Casey Anthony will be released from prison soon and, judging from the news, more than half of America is furious that she got away scott free for murder. Of course she didn’t get away scott free. She spent three years in prison and just about everybody hates her. And, I suspect, she will be viewed with suspicion for the rest of her life. 1
She now rates below OJ Simpson and Dick Cheney as the lowest of the low. People probably hate her worse than Pontius Pilate. After all, he didn’t kill an innocent baby.
Christians who feel that righteous indigestion boiling from the gut when they think how Casey walked and Caylee ended up duct taped in a trunk will say this is perfectly okay. You can love the sinner and hate the sin.
Of course the Bible doesn’t say that. Anywhere. That’s something somebody made up, and not even somebody as smart as Ben Franklin (he’s the one who wrote “God helps those who help themselves”). Here are two things the Bible does say:
- Love sinners.
- Don’t judge anybody.
In fact, on the judgment thing, the Bible makes it pretty clear that God will judge most harshly Christians who pass judgment on others. That includes those who judge liberals, women who have abortions, doctors who perform abortions and Casey Anthony.
Twelve of her peers found her not guilty on any count of murder. None. Nada.
These weren’t elitist bleeding heart Hollywood lawyers, these were jurors from Florida, jurors who could afford to take several weeks up from work—which means they’re probably God-fearing, mostly Republican, jurors. This means that, Nancy Grace aside, the most a conservative prosecutor in a conservative state could convince 12 jurors (odds are more than half of them conservatives as well) that Casey Anthony was guilty of was, well, something.
No one doubts that Casey Anthony is guilty of something, possibly even gross negligence. But she was only charged with murder and lying. So what’s the Christian thing to do?
That’s right. It doesn’t matter what she did, or whether she wants to be forgiven herself. Our responsibility is to forgive her and move on with our lives, and let her move on with hers and pray she doesn’t become a mother again for a long, long time (if ever). But if she does, it’s still none of our business.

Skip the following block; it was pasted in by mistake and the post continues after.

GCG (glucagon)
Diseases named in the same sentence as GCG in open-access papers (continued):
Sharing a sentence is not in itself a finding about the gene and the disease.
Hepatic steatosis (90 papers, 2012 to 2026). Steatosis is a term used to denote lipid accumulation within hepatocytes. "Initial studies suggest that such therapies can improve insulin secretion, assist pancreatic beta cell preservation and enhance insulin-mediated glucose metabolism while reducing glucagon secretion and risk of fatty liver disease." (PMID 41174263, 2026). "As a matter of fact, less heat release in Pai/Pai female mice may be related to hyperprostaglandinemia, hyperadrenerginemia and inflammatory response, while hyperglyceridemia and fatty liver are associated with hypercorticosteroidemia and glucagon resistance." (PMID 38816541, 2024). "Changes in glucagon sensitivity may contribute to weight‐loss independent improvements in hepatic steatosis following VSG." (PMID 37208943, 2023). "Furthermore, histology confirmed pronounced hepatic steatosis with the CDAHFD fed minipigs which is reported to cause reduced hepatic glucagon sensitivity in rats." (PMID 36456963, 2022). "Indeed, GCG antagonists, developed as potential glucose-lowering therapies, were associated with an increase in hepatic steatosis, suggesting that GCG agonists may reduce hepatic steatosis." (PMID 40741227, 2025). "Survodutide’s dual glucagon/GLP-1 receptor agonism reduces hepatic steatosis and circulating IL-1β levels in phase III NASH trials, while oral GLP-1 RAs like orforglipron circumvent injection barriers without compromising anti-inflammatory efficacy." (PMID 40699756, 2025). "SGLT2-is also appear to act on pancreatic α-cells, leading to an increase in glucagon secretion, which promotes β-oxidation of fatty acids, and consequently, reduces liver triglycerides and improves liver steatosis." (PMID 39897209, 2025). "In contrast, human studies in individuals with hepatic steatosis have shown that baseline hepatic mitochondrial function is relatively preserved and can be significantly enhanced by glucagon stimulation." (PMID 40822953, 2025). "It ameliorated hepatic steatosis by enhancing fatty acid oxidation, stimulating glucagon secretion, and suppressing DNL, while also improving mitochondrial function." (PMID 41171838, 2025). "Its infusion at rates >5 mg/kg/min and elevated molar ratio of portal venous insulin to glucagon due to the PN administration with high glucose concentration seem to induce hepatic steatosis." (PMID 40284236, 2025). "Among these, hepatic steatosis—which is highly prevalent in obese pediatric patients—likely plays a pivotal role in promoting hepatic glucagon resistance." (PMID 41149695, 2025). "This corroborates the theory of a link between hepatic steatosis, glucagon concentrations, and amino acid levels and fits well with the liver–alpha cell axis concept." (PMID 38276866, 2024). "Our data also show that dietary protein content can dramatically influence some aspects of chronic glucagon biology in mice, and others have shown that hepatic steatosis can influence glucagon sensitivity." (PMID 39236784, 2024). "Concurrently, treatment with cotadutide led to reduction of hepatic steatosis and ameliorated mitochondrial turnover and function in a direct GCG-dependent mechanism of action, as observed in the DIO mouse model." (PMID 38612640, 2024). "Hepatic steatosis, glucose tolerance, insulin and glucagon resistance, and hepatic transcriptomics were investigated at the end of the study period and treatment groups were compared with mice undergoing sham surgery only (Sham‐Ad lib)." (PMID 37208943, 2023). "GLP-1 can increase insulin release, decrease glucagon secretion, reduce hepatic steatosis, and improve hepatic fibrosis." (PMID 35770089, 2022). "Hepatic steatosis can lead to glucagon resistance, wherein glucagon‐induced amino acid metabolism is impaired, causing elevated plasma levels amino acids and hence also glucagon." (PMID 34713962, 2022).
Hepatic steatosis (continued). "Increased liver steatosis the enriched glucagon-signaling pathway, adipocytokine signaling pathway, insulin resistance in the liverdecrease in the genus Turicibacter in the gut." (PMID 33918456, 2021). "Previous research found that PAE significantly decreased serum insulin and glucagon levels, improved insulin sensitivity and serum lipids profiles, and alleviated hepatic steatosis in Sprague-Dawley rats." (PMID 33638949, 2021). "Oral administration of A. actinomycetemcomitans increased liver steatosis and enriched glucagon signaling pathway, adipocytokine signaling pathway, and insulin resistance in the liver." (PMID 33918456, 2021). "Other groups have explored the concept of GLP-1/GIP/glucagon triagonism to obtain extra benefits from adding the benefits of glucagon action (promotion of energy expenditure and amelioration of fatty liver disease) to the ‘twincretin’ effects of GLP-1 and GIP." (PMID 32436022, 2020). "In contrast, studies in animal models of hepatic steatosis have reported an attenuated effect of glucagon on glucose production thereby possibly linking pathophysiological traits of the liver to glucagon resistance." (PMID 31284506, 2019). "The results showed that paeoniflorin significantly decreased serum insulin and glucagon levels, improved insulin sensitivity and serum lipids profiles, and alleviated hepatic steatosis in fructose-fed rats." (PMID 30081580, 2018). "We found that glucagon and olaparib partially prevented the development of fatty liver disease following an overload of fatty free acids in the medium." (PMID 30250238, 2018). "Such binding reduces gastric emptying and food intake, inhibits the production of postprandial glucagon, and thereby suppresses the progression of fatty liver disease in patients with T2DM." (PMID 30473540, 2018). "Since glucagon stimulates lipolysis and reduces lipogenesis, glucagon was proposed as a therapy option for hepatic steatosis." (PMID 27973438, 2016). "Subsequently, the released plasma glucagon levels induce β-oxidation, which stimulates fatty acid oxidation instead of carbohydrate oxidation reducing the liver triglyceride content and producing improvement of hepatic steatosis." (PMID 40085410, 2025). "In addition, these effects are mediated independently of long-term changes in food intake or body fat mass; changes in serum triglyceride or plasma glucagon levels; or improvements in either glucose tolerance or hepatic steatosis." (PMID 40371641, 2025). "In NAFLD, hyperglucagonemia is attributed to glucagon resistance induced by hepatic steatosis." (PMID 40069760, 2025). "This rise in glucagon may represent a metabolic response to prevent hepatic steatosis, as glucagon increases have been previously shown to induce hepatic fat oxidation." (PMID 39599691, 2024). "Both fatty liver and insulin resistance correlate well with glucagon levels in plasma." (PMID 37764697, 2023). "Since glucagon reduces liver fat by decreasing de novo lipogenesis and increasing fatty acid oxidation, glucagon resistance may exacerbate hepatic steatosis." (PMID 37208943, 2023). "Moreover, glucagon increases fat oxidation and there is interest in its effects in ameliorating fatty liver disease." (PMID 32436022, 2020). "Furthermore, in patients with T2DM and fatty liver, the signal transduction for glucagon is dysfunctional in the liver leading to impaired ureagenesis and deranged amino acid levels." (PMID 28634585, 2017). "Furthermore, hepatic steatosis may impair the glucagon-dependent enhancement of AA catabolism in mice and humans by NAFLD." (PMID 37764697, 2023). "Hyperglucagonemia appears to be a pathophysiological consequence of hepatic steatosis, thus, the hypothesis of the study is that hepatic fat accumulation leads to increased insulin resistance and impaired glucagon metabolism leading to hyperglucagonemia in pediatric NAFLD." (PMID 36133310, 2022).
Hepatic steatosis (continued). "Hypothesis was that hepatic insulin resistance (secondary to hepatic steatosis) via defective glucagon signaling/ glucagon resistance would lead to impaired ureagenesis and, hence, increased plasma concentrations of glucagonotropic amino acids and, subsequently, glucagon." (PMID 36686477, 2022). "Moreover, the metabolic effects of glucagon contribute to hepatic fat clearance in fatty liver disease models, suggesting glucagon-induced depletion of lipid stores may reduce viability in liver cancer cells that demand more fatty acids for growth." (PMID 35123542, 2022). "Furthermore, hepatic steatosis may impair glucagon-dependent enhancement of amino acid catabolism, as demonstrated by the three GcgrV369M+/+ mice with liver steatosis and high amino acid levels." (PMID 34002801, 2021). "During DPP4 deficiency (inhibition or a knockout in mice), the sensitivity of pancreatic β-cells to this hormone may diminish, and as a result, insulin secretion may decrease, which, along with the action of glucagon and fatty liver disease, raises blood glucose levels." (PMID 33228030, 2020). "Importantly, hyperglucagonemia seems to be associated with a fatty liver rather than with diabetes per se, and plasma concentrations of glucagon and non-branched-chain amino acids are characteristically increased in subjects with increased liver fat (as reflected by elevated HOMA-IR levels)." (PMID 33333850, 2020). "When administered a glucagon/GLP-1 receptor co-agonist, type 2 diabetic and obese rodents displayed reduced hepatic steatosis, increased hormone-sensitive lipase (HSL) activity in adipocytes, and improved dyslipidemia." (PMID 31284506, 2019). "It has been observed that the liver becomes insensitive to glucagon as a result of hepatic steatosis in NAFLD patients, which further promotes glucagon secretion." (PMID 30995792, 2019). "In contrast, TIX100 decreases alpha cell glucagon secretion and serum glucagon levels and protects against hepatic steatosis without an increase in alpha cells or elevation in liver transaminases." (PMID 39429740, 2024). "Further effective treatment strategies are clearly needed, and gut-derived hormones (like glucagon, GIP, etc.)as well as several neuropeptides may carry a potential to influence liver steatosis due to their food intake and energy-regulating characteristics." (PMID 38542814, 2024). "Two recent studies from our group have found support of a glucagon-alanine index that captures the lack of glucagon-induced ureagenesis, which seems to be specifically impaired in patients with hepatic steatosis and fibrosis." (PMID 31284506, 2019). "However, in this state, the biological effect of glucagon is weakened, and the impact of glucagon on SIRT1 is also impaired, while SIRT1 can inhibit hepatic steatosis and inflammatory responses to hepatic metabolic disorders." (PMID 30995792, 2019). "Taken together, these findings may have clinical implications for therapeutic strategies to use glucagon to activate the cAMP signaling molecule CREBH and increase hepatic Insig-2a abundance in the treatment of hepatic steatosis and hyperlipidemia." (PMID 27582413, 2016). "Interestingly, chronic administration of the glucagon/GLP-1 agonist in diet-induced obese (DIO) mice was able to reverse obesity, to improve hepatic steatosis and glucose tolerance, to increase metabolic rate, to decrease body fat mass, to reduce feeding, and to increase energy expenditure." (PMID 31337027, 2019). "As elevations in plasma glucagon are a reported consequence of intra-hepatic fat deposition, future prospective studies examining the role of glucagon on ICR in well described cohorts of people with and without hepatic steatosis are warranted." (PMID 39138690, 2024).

It’s okay for Bill Maher to be upset about the verdict and to say she’s guilty, guilty, guilty. He’s not a Christian. In fact, he thinks Christians are morons. This should be reason enough for Christians whose faith jerks with their knees to forgive her. But it’s actually the Christian thing to do. Well, the Biblical thing anyway.
Being raised Baptist Preacher’s Kid (BPK) I’m well aware of the doctrine of preemptive strikes to sin. Keep an eye on that sinner and keep them out of trouble. This is the same thinking that drove Bush to invade Iraq. But you can’t keep anyone out of trouble, and you’re only likely to cross a line yourself if you insist on trying.
Cain asked God, “Am I my brothers keeper?” Too many Christians answer that question “yes,” and that answer is just as wrong as the decision to kill.
Christians I know often justify their preemptive guardianship by quoting the passage in Corinthians where Paul says to cast out the members of the church who flagrantly and continuously offend other members. They conveniently overlook the fact this letter was written to Corinthians. Corinth made Las Vegas look like Norman Rockwell’s America. For someone to do something so offensive even Christians would take note, it must have been pretty bad.
He never said Christians could set themselves up as arbiters of right and wrong. Nor did Jesus. For Jesus, believers should be like the Prodigal who let his son take off and drive himself to the brink of destruction. He didn’t condemn his son, he didn’t disown his son, he didn’t put his son in rehab or rat him out to the cops. No tough love for the Prodigal’s son. He simply let his son go his own way. And then, when his son reached rock bottom and asked forgiveness, he welcomed him with open arms.
Like it or not, the law has said Casey Anthony is not guilty of the murder of her child. As Americans, and especially Christians, we have to accept that legally she is not guilty. This means any guilt she does have is between her, her family and God.
But, and here’s the hard part, should she come to any Christian and ask for help—for food or even shelter—it is our responsibility to offer her not only the help she requests, but whatever additional help we can afford.